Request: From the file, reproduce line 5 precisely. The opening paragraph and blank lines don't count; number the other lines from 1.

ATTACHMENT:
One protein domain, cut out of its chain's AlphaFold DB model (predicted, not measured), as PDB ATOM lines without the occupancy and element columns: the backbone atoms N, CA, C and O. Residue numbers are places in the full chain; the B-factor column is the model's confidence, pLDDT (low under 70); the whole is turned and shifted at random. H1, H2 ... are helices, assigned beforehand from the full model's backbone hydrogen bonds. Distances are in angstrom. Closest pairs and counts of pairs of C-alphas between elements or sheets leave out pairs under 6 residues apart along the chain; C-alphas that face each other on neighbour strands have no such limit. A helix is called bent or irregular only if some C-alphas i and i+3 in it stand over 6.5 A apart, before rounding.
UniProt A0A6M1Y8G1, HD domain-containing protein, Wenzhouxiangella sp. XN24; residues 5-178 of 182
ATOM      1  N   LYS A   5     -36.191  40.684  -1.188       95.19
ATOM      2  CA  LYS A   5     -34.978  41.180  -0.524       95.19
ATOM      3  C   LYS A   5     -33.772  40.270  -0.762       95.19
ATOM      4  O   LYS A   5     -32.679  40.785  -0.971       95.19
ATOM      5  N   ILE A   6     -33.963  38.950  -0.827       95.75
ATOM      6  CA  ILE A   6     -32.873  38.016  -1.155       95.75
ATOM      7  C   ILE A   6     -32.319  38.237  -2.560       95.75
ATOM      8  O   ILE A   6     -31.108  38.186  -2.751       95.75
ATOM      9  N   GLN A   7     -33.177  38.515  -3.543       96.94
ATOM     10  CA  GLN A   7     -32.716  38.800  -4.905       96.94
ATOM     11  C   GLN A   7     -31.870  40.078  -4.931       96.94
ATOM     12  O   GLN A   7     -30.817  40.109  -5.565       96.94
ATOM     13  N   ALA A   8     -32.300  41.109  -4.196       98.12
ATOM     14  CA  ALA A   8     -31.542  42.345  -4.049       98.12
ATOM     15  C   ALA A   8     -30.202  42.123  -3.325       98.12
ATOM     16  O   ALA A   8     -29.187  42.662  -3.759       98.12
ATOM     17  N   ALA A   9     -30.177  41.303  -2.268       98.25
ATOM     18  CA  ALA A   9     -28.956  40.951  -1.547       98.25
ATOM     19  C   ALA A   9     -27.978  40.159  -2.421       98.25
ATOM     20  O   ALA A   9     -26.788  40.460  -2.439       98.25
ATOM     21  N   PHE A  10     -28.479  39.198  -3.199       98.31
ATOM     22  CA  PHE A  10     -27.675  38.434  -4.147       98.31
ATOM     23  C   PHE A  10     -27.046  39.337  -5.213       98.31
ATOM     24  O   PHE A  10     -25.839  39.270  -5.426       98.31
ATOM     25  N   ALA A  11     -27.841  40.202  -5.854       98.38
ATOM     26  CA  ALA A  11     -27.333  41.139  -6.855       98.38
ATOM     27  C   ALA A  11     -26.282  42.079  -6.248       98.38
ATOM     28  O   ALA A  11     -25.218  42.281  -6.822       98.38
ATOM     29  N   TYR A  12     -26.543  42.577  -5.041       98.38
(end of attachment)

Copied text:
ATOM      4  O   LYS A   5     -32.679  40.785  -0.971       95.19